Connect with us

Hi, what are you looking for?


Zamzama: A Marvel from a Bygone Era

More than two centuries after it sang its last song, the artillery piece from the past lives on to tell the tale.

On a raised platform on Shahrah-e-Quaid-i-Azam (the Mall Road) in Lahore between Punjab University (Old Campus) and the Museum is placed the famous Zamzama Gun which is also known as Bhangian Wali Tope and Kim’s Gun.

The name Zamzama was given to this gun when it was cast. Literally, the meaning of Zamzama is “hammer” or “applauder” but the word also means a “lion’s roar”.

It is known as Bhangian Ki Top or Bhangiann Wali Tope after the name of Hari Singh Bhangi who made war on Khwaja Obaid and captured it in 1762 AD.

According to Rudyard Kipling, an English lad Kim used to play on the platform which was further adorned for placing the gun, so he had called it “Kim’s Gun”.

Hundreds of thousands people pass it every day but not many have ever bothered to know about its history which is, quite interestingly, inscribed in Persian around its muzzle and further up around the middle of the barrel. The inscriptions include its date of manufacture, names of the monarchs and the technicians along with verses in Persian were moulded with floral patterns.

Around the muzzle it is inscribed: By order of the Emperor Durri Dowran Shah Wali Khan, the Wazir made this gun, named Zamzama, the capturer of strongholds, the work of Shah Nazir.

On the back of the gun in the middle is the following inscription:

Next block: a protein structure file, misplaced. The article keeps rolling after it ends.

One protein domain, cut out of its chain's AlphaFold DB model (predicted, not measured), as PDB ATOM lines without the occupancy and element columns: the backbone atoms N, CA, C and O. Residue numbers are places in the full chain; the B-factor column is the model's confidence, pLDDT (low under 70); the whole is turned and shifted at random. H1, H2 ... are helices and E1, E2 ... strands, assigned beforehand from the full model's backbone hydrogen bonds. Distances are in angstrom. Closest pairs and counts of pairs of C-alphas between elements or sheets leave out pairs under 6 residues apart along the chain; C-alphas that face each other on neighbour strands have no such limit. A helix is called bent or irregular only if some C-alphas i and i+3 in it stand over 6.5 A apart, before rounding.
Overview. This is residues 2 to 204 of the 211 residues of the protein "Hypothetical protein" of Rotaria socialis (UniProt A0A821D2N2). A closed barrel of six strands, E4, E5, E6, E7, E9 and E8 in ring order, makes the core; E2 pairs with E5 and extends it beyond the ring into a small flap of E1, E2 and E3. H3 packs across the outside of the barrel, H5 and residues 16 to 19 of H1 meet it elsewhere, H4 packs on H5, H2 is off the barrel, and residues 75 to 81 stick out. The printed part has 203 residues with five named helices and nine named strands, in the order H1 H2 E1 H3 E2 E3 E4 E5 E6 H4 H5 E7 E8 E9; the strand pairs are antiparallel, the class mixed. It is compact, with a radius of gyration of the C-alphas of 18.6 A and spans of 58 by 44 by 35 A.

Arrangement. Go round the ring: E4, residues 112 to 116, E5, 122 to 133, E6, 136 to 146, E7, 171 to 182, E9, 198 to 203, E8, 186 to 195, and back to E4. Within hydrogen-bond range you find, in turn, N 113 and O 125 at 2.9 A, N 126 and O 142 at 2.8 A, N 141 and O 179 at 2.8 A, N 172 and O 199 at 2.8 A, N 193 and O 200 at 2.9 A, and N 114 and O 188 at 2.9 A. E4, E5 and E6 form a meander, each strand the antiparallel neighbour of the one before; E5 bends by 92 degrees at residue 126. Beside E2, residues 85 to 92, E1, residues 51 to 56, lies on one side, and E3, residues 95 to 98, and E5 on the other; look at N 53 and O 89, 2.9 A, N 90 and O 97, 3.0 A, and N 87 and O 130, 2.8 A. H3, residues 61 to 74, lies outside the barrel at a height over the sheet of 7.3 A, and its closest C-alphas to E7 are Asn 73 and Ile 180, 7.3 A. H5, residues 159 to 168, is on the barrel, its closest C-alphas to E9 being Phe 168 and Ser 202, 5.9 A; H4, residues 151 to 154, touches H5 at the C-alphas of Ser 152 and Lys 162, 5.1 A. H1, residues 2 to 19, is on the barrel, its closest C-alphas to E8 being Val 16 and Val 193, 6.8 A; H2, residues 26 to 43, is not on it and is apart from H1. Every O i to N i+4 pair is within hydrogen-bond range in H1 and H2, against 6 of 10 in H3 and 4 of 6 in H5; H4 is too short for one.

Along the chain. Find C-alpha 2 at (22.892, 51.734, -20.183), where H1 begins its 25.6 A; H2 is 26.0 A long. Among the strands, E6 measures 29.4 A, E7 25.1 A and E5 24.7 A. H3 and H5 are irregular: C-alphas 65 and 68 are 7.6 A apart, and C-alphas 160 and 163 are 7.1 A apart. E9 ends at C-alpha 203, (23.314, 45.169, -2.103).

In the reign of the King possessing dignity like Faredun, Dispenser of justice, robed in equity.

The pearl of the age, Ahmad Shah,

King, the conqueror of thrones, dignified as Jamshed, An order was issued to the grand Wazir,

From the threshold of his Majesty, To have cast with every possible skill,

A gun terrible as a dragon and huge as a mountain, His heaven enthroned Majesty’s servant,

Shah Wali Khan, the minister of affairs,

In order to accomplish that grand enterprise, Called together a number of master workmen, Till, with consummate toil,

Was cast this wonderful gun Zamzama.

The destroyer even of the strongest of heaven

Has at last appeared under the auspices of His Majesty, I enquired of reason for the date of this gun;

Reason, struck with terror, replied:

“If thou wilt give thy life in payment, I will disclose to these the secret”.

I agreed, and he replied;

“What a gun; a weapon like a fire raining dragon”.

Zamzama gun is 14 feet 4 ½ inches in length, exclusive of the casemate, the aperture of the bore being 9 ½ inches. It was placed in this position on the occasion of the visit of Duke of Edinburgh to Lahore in February 1870. This ancient piece of ordnance, one of the largest specimens of casting in India, was cast at Lahore, with another gun of the same size, in 1757 AD by Shah Nazir, under the directions of Shah Wali Khan, Prime Minister of the Abdali King Ahmad Shah Durrani.

It is made of copper and brass obtained by jazia (capitation tax levied by Muslims from infidels), a metal vessel having been taken from each Hindu house in Lahore. Ahmad Shah used it in the famous battle of Panipat in 1761.